Much of naturism’s benefit involves its social aspects. We naturally yearn for the proximity of family and friends, and enjoying these good times clothes-free makes the experiences richer. With coronavirus and related health issues serious social considerations for all, there is reason to recall the many healthy activities we can savor today, by ourselves or with those close to us. Gardening is, by every report, a tremendously productive pastime for bodily health and wellbeing, and continues to be safe. Gardening clothes-free adds its own naturist flavor and relish.
Little is unanimously agreed upon; that gardening leads to health is a rare exception. Hours of reading await anyone searching the Internet for reputable articles listing the benefits of working with soils and plants. For instance, at healthtalk.unchealthcare.org, we find “8 Surprising Health Benefits of Gardening” (April 20, 2017). Included is the self-esteem arising from seeing your tended plants flourish before your eyes. You are clearly a person who can get things done. Gardening naked, we’ll add here, can deepen this personal insight of self-acceptance.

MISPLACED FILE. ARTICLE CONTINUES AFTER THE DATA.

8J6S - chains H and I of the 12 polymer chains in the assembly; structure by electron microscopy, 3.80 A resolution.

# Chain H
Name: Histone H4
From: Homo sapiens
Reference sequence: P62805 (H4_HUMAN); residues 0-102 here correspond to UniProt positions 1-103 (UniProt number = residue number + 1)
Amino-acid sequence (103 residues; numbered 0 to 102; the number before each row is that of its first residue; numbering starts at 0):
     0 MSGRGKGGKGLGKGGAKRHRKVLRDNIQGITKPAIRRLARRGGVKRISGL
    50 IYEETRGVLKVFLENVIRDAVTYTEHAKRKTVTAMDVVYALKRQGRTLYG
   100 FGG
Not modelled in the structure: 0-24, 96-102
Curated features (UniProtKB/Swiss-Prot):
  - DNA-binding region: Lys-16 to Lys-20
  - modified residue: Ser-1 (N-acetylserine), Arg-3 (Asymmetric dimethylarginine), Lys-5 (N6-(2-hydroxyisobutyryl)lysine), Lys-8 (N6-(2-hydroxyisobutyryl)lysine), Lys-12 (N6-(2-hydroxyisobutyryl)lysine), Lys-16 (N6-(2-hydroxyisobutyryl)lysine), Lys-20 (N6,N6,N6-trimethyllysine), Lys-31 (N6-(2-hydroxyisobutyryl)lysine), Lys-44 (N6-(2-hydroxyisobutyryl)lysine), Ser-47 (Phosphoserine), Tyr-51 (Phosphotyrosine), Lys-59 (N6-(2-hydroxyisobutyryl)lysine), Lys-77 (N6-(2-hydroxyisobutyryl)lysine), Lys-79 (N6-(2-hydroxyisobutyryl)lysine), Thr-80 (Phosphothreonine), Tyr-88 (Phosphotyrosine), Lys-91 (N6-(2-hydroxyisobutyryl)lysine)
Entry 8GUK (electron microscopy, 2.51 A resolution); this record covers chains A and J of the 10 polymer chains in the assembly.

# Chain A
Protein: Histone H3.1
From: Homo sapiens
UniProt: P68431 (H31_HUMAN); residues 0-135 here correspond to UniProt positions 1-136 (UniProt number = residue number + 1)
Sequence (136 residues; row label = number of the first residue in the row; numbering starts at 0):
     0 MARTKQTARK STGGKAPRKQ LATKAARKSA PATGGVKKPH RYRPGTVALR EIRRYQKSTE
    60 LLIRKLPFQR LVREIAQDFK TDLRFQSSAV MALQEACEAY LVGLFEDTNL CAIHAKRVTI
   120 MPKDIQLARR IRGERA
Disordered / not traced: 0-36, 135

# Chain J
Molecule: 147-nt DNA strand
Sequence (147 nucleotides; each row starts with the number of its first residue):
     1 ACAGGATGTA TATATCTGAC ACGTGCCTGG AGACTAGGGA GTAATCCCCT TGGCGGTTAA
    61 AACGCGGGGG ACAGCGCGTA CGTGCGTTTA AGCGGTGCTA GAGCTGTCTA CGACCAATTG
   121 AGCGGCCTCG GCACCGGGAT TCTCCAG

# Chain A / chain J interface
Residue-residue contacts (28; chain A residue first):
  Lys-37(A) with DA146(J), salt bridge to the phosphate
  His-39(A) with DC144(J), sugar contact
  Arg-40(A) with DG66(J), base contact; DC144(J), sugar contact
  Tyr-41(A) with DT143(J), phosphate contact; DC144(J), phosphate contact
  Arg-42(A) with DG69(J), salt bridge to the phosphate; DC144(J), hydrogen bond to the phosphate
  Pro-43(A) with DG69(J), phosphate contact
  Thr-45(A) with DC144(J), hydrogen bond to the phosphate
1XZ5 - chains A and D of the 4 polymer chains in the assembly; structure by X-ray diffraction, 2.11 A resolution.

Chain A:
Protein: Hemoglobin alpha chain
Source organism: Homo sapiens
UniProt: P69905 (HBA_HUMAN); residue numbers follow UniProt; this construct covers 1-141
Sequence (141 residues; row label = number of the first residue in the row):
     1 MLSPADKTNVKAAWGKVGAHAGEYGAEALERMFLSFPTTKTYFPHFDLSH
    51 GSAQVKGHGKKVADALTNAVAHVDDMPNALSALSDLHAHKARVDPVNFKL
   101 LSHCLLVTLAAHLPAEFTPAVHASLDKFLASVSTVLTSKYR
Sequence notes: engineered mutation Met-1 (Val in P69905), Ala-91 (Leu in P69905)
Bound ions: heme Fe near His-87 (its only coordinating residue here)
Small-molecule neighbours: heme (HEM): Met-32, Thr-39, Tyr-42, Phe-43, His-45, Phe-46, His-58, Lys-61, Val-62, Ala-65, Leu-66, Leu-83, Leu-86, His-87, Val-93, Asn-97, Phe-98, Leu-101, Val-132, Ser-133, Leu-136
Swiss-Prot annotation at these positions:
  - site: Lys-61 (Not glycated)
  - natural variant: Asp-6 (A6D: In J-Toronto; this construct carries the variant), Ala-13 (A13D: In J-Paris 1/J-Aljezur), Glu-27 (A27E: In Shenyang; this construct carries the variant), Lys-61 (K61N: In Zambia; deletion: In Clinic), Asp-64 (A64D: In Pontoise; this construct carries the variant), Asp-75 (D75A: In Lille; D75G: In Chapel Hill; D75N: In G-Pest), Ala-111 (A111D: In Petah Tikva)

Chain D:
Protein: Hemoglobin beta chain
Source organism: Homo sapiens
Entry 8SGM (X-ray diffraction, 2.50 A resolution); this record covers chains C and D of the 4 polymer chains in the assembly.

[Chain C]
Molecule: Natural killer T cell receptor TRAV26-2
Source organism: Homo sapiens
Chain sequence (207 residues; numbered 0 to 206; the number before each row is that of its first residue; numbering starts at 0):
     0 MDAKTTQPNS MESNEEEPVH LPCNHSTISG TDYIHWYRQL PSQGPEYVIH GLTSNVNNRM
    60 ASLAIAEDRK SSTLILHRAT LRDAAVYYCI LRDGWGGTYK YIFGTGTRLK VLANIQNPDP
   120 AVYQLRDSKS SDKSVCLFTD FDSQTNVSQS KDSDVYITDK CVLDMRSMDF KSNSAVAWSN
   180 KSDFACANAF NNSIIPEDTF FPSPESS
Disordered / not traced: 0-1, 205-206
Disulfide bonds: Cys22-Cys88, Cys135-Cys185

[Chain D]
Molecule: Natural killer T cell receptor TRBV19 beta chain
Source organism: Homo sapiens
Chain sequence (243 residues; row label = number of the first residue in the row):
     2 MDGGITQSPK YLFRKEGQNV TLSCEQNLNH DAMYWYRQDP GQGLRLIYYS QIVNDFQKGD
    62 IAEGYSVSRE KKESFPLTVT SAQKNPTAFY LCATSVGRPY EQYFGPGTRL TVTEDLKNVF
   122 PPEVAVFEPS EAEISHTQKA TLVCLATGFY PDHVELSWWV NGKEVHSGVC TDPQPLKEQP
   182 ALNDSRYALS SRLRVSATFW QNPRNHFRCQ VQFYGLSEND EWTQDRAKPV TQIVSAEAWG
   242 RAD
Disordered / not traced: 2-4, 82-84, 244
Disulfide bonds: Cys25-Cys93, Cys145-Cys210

Listed benefits also include general health, as daily gardening reduces the risk of heart attack and stroke. Gardening 30 minutes a day has also been shown to reduce cortisol levels, the hormone associated with stress. Moreover, naturally inhaling mycobacterium, a healthy bacterium in many soils, helps increase your level of serotonin and thus reduces anxiety. A pleasant workout in the garden additionally promotes better sleep at night, which in turn encourages overall health. Gardening even improves hand strength.
Kim Hayes writes for aarp.org in “5 Secret Health Benefits of Gardening” (June 14, 2017). In line with the earlier Health Talk article, Hayes adds that gardening provides exposure to vitamin D, which increases calcium needed for bone density and immune systems. Gardening, she explains, also decreases the risk of dementia by as much as 36%.
More recently, Caroline Picard and Amanda Hawkins write for goodhousekeeping.com in “7 Benefits of Gardening That Prove It Helps Your Mind and Body” (April 16, 2019). They cite many benefits claimed already, but add gardening’s readiness to burn calories, citing a Center for Disease Control and Prevention study claiming that an hour of light gardening can burn off approximately 330 calories, or the equivalent amount used in an hour’s moderately strenuous walk.
Adding to the flurry of online articles (all with the same style of title and content, and much like this N account), a writer at organiclesson.com tills analogous rows. “8 Surprising Health Benefits of Gardening” (November 16, 2019) highlights gardening’s readiness to reduce stress, boost immunity, serve as an antidepressant, and be an all-round good workout, claiming three hours of gardening to be equivalent to one hour of gym exercise.